â–  ‘What you know or can do’ relies on the capabilities of users – some information or ability which only a subset of users can provide. The most obvious examples are passwords and exams (e.g. driving tests) – testing users’ knowledge / understanding before ‘allowing’ them to perform some behaviour. Often one capability stands as a proxy for another, e.g. CAPTCHAs separating humans from automated bots.

â–  These are often interlocks – e.g. breathalyser interlocks on car ignitions, or, one stage further, the ‘puzzle’ interlocks tested during the 1970s, where a driver had to complete an electronic puzzle before the car would start, thus (potentially) catching tiredness or drug use as well as intoxication.

Childproof lid

Example: Childproof lids on bottles of potentially dangerous substances – such as this weedkiller – help prevent access by children, but can also make it difficult for adults with limited dexterity.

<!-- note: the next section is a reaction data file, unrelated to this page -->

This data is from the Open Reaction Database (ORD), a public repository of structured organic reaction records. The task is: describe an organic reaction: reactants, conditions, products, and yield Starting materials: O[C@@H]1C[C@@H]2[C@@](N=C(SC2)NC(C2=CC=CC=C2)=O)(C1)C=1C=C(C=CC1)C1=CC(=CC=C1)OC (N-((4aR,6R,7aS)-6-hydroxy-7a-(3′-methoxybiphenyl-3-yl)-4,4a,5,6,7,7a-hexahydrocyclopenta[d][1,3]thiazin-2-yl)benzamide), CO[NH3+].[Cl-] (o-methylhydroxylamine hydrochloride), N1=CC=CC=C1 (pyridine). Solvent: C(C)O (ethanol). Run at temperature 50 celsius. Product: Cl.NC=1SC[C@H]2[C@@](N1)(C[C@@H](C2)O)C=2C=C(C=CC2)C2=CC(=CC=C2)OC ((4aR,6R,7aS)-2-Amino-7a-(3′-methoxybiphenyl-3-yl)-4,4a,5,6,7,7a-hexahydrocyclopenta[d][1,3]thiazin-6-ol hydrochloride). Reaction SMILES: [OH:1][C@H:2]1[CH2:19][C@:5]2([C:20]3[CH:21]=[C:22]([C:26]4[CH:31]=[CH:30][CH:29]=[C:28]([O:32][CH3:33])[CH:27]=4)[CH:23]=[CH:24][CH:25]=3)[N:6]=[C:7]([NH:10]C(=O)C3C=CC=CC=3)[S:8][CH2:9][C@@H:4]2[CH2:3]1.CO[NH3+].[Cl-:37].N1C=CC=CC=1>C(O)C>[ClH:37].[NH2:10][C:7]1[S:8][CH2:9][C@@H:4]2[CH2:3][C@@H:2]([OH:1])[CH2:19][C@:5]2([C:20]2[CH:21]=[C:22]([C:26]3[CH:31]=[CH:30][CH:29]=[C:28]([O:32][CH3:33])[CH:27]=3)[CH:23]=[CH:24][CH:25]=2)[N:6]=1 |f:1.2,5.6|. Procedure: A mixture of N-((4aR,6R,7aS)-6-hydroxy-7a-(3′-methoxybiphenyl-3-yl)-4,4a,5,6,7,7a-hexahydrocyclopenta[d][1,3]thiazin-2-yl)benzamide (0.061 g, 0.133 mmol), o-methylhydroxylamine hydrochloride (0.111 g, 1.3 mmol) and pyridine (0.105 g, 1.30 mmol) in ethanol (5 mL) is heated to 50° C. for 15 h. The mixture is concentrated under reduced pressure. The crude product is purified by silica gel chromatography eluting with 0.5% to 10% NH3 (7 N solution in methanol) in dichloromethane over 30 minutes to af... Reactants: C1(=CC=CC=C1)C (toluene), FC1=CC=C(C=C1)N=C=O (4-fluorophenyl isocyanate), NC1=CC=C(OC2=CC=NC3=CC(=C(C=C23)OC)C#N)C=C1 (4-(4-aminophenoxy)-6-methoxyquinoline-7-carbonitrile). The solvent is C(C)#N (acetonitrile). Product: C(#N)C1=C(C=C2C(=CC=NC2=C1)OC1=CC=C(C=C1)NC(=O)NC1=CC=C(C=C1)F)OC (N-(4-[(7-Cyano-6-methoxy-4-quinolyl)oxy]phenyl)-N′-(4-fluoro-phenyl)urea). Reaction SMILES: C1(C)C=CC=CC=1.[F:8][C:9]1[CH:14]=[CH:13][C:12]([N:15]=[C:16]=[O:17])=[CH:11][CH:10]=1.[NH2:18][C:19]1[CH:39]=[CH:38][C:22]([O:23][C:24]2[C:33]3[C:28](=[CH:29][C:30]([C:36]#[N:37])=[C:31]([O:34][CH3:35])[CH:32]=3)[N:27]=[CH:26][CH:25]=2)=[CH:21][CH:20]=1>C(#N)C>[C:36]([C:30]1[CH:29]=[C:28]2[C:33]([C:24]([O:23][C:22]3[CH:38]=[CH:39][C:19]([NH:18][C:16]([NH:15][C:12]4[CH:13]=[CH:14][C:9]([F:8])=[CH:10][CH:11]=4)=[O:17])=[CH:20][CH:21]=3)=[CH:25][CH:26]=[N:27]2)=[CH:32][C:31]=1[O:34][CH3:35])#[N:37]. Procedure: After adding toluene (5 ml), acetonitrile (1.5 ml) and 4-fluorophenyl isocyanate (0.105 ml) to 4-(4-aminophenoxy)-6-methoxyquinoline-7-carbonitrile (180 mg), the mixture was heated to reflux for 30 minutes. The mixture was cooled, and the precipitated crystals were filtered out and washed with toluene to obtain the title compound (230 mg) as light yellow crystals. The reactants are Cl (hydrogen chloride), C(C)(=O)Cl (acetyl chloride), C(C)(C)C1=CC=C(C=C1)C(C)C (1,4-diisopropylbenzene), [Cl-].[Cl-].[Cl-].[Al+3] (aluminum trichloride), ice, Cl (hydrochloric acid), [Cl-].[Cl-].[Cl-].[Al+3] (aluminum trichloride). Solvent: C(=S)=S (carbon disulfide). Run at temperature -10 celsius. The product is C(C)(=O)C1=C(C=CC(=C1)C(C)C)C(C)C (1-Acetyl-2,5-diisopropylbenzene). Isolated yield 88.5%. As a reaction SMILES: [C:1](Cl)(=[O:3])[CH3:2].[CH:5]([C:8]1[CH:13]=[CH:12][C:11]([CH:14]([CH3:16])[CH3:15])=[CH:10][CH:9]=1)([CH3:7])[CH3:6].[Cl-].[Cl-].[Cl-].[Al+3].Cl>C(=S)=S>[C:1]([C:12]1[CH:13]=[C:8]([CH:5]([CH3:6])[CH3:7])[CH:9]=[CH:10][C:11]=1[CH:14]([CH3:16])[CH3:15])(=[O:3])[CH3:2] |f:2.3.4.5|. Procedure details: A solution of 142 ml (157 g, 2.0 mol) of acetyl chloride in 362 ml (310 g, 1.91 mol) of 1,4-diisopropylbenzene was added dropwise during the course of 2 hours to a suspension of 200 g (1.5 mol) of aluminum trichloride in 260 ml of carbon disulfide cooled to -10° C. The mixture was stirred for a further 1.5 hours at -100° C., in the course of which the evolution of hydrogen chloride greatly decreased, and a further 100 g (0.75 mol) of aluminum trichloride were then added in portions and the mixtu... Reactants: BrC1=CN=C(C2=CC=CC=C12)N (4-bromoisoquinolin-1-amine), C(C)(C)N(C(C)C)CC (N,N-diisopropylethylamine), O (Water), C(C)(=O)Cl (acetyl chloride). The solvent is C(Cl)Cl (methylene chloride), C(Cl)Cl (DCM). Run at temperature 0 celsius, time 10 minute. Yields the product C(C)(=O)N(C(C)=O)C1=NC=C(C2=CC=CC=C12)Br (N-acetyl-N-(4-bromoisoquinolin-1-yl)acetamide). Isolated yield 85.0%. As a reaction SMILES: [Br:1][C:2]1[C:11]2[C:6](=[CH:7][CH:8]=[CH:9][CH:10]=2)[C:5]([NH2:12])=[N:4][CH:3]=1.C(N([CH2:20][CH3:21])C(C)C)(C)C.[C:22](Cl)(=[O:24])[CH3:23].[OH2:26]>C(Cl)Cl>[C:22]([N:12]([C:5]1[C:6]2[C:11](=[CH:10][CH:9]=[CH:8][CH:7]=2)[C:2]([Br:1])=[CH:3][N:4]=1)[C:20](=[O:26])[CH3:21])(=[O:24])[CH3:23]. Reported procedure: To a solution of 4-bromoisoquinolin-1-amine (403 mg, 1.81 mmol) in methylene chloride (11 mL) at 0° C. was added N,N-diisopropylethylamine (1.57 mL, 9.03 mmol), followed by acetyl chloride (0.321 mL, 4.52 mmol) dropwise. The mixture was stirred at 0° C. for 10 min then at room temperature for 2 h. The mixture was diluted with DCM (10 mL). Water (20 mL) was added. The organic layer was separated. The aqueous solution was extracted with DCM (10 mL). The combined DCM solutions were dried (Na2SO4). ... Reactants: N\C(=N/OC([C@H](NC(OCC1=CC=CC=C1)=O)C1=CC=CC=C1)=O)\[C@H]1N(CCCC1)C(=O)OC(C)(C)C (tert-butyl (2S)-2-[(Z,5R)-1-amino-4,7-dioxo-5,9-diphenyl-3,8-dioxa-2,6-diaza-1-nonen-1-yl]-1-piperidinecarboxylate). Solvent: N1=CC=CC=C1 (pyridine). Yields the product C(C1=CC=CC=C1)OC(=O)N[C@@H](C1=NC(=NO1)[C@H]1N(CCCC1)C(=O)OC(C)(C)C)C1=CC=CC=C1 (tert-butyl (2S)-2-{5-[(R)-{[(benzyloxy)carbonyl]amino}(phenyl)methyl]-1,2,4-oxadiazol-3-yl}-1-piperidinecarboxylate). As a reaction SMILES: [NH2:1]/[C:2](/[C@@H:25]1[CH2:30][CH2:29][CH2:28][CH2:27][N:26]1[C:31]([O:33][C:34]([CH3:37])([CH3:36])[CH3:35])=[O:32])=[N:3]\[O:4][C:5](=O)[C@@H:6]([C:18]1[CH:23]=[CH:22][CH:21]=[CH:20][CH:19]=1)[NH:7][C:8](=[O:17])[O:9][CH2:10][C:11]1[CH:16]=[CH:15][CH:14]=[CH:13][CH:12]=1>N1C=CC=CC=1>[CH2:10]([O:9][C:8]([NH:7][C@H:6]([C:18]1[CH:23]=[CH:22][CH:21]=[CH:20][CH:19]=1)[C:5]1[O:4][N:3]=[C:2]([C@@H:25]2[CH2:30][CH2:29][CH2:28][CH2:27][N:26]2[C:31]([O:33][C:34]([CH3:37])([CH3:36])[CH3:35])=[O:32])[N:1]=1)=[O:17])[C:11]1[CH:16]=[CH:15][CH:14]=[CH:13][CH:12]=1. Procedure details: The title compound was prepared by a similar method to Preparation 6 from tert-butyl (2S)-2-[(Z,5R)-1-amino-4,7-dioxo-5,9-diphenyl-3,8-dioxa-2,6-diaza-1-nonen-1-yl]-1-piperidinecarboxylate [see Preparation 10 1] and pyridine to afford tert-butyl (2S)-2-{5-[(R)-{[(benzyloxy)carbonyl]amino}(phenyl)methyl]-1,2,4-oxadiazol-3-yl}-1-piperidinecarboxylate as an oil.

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Who you are

“If the glove fits…”

â–  Design based on ‘who you are’ intends to allow or prevent behaviour based on some criteria innate to each individual or group – usually biometric – which can’t be acquired by others.

â–  The aim is usually strong denial of access to anyone not authenticated, but there are also cases of primarily self-imposed ‘who you are’ security, such as the Mukurtu system, stamping ‘Confidential’ on documents, and so on.

Fingerprint scanner - photo by Josh Bancroft on Flickr

Example: Fingerprint scanners are becoming increasingly common on computer hardware.